In our second day of the Badger Report, Wisconsin takes the Armory Collegiate Invitational, with Mo Ahmed’s 3,000 victory leading the way. Here is Chris Lotsbom’s story on the Armory Collegiate Invitational.
SOLID DEBUT BY MO AHMED HIGHLIGHTS DAY TWO OF ARMORY COLLEGIATE INVITE
By Chris Lotsbom, @Chris Lotsbom
(c) 2014 Race Results Weekly, all rights reserved, used with permission.
NEW YORK (08-Feb) — University of Wisconsin Olympian Mo Ahmed timed an impressive 7:55.45 for 3000 meters, leading the University of Wisconsin to a team victory here on the second day of the Armory Collegiate Invitational. Ahmed, 23, earned ten of Wisconsin’s 63 points thanks to a dominant performance.
Toeing the line for his first race since the 2013 IAAF World Championships last August, Ahmed was anxious to compete. Despite feeling ill earlier in the week, the Somalian-born native of Canada charged to the front, settling in behind Wisconsin teammate and designated pace setter Michael VanVoorhis.
Repeatedly, Ahmed and VanVoorhis rattled off laps of 31 and 32 seconds before the latter stepped off the track with just over a mile remaining. Passing 1600 meters in , Ahmed was well on his way to victory, the field about ten meters adrift.
With his long, loping stride and comfortable lead, Ahmed resembled another man by the name of Mo — double Olympic champion Mo Farah, whom Ahmed raced against at both the London Olympic Games and World Championships in Moscow.
Winning his season debut with a time of 7:55.45, Ahmed was pleased.
“I just wanted to come out here and give it a try,” he said as the Wisconsin fight song played over The Armory’s loud speakers. “This is the beginning.”
Ideally, Ahmed said he wants to double in both the 3000m and 5000m at the NCAA Indoor Championships in March. His 3000m time from today ranks sixth in the NCAA thus far. With the confidence gained from his ninth place showing at the World Championships last year, Ahmed is shooting for the top spot at NCAAs.
“It’s not going to be easy. Lawi Lalang is a great athlete, a lot of the Oregon guys are really good,” he said. “I respect my competitors, but I’m gunning for that. This is my last year and I really want to put the icing on top.”
The women’s 3000m appeared to be a runaway victory just like the men’s contest, as Arizona’s Maria Larsson opened up a ten meter lead by the one kilometer mark. Larsson’s gap would continue to grow until she unexpectedly stepped off the track with exactly a kilometer remaining.
Suddenly, a race that seemed all but over was now wide open. Eventual winner Silvia Del Fava didn’t realize Larrson had stopped until the public address announcer announced she was in the lead.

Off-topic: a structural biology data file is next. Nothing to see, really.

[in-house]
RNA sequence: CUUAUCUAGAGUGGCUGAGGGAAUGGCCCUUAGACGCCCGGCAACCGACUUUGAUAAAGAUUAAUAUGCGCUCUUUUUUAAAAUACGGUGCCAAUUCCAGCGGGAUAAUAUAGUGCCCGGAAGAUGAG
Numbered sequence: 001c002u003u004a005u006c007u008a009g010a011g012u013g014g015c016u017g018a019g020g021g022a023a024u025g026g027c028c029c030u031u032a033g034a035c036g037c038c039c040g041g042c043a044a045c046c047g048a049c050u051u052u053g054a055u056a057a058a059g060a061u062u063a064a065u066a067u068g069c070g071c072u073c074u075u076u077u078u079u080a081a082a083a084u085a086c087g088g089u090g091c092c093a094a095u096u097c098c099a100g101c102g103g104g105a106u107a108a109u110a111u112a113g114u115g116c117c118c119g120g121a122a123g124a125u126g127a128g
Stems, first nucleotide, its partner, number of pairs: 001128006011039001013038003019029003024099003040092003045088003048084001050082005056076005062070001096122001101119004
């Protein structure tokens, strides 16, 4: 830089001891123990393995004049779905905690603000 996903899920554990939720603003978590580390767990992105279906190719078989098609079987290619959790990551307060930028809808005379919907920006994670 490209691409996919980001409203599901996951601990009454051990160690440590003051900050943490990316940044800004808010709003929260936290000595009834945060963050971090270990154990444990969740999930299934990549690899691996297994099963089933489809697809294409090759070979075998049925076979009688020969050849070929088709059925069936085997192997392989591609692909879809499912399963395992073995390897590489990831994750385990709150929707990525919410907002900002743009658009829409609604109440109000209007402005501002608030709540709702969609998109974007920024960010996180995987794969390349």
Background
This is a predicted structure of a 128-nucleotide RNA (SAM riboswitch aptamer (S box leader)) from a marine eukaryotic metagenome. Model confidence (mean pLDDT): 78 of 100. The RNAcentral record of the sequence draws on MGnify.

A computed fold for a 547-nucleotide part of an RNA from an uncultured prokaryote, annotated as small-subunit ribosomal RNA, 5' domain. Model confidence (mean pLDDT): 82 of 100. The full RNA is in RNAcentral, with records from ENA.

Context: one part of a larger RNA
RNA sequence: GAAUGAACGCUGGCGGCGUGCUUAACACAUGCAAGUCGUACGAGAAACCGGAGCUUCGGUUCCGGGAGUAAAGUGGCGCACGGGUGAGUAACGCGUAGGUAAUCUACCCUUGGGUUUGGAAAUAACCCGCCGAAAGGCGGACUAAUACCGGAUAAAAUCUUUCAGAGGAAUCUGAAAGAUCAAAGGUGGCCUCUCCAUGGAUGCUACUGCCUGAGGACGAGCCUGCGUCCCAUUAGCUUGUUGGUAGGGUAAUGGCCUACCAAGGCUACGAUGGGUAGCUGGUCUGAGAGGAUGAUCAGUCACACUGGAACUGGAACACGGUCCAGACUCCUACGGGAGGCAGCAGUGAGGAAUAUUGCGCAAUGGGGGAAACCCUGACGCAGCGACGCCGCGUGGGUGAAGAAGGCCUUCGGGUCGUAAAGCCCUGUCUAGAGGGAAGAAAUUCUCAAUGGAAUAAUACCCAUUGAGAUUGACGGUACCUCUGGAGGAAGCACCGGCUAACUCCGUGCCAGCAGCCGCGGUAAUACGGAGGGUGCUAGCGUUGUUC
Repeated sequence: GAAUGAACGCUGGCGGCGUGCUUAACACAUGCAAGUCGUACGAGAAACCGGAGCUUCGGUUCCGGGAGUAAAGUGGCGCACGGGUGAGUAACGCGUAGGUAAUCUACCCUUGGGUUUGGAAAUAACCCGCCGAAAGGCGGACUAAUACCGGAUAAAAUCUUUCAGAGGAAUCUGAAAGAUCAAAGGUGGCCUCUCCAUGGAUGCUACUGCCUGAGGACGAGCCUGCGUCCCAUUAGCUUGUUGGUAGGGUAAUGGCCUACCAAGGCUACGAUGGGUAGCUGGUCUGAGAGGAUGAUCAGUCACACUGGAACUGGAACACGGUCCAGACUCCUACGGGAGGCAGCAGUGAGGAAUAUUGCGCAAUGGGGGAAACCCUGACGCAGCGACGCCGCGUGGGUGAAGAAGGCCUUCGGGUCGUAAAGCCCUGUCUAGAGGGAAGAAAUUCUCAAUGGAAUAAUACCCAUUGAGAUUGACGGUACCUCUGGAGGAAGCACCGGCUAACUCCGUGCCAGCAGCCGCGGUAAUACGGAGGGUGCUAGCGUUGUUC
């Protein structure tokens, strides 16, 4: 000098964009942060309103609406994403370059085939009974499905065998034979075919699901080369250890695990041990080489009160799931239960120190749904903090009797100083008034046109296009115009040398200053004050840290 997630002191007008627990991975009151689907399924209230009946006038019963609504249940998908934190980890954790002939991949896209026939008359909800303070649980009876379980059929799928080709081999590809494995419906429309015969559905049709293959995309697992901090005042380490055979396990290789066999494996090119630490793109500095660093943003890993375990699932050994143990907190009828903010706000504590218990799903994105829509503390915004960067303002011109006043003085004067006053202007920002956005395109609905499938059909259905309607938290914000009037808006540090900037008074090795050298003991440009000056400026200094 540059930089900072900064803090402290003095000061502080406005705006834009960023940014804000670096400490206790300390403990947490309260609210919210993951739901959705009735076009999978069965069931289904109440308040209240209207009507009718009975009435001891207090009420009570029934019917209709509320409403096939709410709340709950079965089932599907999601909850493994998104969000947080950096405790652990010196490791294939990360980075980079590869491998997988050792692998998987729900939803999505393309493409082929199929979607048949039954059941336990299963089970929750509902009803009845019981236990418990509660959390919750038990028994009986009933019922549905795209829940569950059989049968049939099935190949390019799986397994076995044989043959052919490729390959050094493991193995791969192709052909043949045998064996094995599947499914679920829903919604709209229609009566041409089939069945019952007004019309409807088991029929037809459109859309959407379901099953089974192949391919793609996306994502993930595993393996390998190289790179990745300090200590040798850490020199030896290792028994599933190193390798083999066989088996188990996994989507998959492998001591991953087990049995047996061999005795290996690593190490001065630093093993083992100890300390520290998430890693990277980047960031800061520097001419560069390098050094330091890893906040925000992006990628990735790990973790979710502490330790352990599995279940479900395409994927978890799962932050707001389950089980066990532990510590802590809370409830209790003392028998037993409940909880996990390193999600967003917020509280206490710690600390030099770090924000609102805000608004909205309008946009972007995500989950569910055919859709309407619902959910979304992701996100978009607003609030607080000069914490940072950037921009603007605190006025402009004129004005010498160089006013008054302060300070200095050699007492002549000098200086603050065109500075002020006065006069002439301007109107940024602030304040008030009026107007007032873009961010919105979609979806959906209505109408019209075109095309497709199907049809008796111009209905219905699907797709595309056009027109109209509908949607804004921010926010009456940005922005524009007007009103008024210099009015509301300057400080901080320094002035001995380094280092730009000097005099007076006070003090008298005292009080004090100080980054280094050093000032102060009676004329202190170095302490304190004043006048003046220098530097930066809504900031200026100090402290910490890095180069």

“I heard the speaker say that. I didn’t see because I was focused on my race” said Del Fava, a native of Italy. “I was like ‘what?'”
Del Fava held on for first, finishing in 9:33.50. Columbia’s Caroline Williams and Wisconsin’s Erin Cawley placed a close second and third, finishing in 9:34.07 and 9:34.57.
An unexpected dropout also played a factor in the women’s mile. While pacesetter Frances Koons stepped off the track at halfway, Villanova’s Kelsey Margey followed suit. Margey, who looked to be in control of the race early on, was now out of the picture. Taking over first was Rachel Schneider.
“My coach emphasized that I needed to work from 800m to 1200m, and when Kelsey wasn’t going to go I was like ‘alright, time to take it over and see what I can do,'” said Schneider, who attends Georgetown University. Taking the win in 4:37.98, Scheneider defeated Villanova’s Stephanie Schappert (4:39.45).
The men’s mile was won out of the second, unseeed championship section by Duke’s Nate McClafferty in 4:09.26.
Arkansas’s Stephanie Brown returned to The Armory’s oval less than 24 hours after winning the distance medley relay to claim the Championship 800m. Powering away from the field, Brown’s final time was 2:06.91. Just missing a meet record in the men’s 800m was Mississippi State’s Brandon McBride, who stopped the clock in 1:48.29.
Among the prep races contested, two national leading marks were set in the 4x800m relays.
A day after finishing a disappointed 11th in the Junior 1000m, Denise Branch anchored Benjamin Cardozo to the 4x800m title in 9:08.97, a US #1 by over ten seconds.
“It was a good chance for me to redeem myself from yesterday,” said Branch, who will run at the University of Illinois next year. “I wasn’t going to let a bad race get to me. I had to pull it off and be strong for my teammates.”
Blacksburg, Virginia’s Kenneth Hagen –yesterday’s Junior 1000m champion– led his team to the 4x800m win in 7:44.52, the top high school time in America this year. Next month, Hagen and his teammates plan to return to The Armory in hopes of chasing a national title at New Balance Nationals Indoor.